Tipper trailer manufacturer Hercules believes changes to the Performance Based Standards (PBS) scheme recently approved by ministers will result in a range of benefits for the heavy vehicle industry and the wider community.
“The changes to the way road access is managed (utilising the new National Heavy Vehicle Regulator) will definitely be a benefit for industry as it will save a lot of time and effort negotiating access with roads authorities,” said Hercules Sales Manager, Kevin Wright.
“Encouraging more operators to use higher productivity trucks will also benefit the community by slowing down the increasing amount of trucks on our roads.”
The changes to the scheme approved by ministers include:
- Moving to a system of national vehicle assessment and access decisions for PBS vehicles utilising the new National Heavy Vehicle Regulator (previously operators would have to negotiate access with each road manager)
- Developing a system of modular assessment for PBS combination vehicles to allow operators to use a range of prime-movers in front of the trailer as long as they have been PBS approved to match the trailer specifications
- Offering the option for manufacturer self-certification, which will remove the requirement for manufacturers to employ a third party to certify each vehicle.
As well as an overall $5.6 billion in savings to the local economy, encouraging the use of more innovative and productive heavy vehicles is expected to reduce carbon dioxide emissions by 3.75 million tonnes and save over 85 lives by 2030.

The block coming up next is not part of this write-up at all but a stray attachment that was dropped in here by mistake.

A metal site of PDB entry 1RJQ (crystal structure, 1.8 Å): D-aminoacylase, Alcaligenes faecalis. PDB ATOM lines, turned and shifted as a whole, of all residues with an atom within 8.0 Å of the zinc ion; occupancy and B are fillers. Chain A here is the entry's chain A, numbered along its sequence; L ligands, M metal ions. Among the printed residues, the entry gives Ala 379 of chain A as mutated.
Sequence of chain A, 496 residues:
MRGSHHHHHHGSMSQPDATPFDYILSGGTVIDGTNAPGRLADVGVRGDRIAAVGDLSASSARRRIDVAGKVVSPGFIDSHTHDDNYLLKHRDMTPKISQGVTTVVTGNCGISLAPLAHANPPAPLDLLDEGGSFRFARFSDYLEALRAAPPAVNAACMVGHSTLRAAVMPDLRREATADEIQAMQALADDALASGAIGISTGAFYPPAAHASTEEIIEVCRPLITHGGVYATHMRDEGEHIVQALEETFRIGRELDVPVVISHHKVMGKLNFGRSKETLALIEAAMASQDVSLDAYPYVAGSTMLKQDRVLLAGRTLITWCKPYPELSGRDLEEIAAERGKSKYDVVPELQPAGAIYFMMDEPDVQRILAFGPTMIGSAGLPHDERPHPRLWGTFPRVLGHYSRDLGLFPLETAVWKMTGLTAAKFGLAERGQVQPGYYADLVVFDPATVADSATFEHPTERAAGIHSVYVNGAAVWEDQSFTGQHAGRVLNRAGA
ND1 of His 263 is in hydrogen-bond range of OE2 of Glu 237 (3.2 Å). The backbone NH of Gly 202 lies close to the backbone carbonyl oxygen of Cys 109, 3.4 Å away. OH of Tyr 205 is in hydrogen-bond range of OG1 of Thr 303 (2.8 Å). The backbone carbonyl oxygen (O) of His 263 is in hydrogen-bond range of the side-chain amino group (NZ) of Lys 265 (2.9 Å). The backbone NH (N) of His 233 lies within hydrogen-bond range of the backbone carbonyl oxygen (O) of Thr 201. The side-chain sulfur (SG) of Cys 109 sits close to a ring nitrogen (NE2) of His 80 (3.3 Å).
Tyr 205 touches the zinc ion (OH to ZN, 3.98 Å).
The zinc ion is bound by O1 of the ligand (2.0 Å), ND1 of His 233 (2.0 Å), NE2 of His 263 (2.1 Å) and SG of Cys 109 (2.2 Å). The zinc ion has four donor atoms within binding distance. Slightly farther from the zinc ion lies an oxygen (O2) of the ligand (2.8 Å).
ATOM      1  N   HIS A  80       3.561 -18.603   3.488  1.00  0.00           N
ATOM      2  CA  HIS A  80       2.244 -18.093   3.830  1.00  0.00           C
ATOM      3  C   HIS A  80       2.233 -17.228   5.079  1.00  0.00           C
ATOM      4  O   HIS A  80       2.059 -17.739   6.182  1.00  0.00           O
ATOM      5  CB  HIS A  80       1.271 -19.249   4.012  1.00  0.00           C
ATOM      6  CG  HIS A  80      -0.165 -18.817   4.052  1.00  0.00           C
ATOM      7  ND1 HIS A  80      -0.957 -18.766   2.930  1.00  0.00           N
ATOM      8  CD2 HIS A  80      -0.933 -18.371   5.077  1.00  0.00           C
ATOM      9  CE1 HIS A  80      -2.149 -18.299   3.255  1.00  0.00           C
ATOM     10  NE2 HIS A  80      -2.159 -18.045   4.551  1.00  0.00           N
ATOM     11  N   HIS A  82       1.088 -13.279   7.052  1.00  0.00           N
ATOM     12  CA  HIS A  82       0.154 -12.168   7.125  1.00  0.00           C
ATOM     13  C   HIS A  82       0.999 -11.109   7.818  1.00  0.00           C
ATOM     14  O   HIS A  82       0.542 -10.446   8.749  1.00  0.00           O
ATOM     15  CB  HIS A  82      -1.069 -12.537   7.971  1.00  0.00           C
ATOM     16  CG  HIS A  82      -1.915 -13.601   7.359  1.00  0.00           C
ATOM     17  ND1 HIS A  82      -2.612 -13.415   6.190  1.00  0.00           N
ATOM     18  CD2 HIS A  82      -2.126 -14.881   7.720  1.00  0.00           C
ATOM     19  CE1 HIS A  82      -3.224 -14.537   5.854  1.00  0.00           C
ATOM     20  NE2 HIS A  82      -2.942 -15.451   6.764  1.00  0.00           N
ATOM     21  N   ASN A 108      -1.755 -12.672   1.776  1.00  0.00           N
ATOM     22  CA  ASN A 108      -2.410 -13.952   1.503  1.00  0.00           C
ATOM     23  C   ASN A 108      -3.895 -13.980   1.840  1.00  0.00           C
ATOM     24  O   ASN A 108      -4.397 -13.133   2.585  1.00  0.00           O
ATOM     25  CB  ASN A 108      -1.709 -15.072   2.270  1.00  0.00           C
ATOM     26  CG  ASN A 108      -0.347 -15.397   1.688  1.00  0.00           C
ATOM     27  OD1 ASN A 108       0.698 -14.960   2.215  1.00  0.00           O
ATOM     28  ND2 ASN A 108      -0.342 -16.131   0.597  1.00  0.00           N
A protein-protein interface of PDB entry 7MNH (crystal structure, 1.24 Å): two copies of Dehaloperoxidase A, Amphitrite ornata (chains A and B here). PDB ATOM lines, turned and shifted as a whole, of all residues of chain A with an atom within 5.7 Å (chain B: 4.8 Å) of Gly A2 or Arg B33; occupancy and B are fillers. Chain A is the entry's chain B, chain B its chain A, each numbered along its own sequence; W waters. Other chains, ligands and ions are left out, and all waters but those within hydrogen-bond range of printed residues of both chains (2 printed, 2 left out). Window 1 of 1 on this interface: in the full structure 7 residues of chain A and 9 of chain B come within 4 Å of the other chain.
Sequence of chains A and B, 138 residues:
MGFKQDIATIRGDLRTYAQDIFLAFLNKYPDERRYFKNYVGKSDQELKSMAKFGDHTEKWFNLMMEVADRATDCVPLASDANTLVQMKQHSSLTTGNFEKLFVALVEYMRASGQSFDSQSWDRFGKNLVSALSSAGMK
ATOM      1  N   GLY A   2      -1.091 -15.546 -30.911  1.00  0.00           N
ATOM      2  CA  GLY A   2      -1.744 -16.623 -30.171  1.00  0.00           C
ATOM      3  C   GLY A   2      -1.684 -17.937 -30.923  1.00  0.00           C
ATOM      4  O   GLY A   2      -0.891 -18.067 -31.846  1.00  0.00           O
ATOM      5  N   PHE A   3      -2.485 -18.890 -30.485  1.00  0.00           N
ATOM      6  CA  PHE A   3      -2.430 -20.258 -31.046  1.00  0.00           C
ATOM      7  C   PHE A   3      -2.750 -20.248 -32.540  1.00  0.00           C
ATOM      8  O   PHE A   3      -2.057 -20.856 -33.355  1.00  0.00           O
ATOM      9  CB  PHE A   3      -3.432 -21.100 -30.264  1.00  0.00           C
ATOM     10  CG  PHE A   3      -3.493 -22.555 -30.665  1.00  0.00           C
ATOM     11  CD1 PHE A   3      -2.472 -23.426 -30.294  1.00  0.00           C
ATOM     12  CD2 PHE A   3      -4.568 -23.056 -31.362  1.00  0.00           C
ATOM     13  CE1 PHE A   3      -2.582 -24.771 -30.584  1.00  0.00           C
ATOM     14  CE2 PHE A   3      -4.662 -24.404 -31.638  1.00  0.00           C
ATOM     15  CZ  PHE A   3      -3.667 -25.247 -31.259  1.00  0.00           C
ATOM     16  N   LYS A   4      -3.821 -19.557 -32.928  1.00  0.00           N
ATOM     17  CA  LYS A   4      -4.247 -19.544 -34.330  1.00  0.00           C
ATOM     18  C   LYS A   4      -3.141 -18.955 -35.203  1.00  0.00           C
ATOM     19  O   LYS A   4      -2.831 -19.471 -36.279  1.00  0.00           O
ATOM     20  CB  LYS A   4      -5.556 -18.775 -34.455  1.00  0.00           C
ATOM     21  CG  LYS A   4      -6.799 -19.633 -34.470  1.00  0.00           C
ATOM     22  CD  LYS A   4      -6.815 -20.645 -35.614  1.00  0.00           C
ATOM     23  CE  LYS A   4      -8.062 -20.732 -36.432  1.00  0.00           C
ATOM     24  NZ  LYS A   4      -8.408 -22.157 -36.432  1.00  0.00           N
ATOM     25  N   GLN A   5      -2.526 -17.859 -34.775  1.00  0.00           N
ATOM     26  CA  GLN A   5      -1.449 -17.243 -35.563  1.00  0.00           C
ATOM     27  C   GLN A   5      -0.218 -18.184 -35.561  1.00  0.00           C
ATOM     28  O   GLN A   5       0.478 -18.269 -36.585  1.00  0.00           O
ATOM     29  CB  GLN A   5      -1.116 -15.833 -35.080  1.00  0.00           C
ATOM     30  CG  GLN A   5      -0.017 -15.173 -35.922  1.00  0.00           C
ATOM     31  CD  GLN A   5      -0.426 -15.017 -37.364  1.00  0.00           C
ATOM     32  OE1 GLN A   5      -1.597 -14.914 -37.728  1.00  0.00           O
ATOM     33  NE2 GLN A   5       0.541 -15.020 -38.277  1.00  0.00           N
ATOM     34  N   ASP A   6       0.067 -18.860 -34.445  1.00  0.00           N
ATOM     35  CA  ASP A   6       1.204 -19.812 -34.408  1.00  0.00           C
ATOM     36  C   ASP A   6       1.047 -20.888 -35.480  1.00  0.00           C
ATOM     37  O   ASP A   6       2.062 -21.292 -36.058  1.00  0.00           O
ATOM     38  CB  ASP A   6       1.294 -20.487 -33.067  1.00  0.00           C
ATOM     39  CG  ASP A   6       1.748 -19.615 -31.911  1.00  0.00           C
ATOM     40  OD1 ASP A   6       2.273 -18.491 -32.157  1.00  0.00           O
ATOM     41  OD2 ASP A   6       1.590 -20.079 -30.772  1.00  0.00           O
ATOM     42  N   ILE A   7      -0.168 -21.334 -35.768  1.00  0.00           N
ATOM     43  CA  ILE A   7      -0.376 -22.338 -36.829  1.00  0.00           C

Hercules utilises the PBS scheme to manufacture 3, 4, and 5-axle tipper dog combinations which gives customers in the grain and quarry industries a market advantage by allowing them to carry extra payload, without comprising safety.
“The decision to utilise the Performance Based Standards scheme was driven by our customers. The payload increase on our 3 axle combination is 4.5 tonnes, and 7 tonnes on our 4 axle combination. That’s a huge productivity benefit,” Wright said.
The PBS scheme has been in operation since 2007, but industry participation in the scheme has been limited by problems in gaining certainty of road network access and a lack of operational flexibility.
The National Transport Commission (NTC) conducted extensive consultation with industry and governments on the proposed changes which were approved by transport ministers from the Standing Committee on Transport and Infrastructure in March.
The changes are detailed in a Regulatory Impact Statement and will be incorporated in an amendment bill to the Heavy Vehicle National Law which is expected to go to ministers in March 2012.
The changes to the scheme will then come into effect when the National Heavy Vehicle Regulator becomes operational in 2013.
[Image: A PBS vehicle with a body and trailer manufactured by Hercules. Sourced: NTC]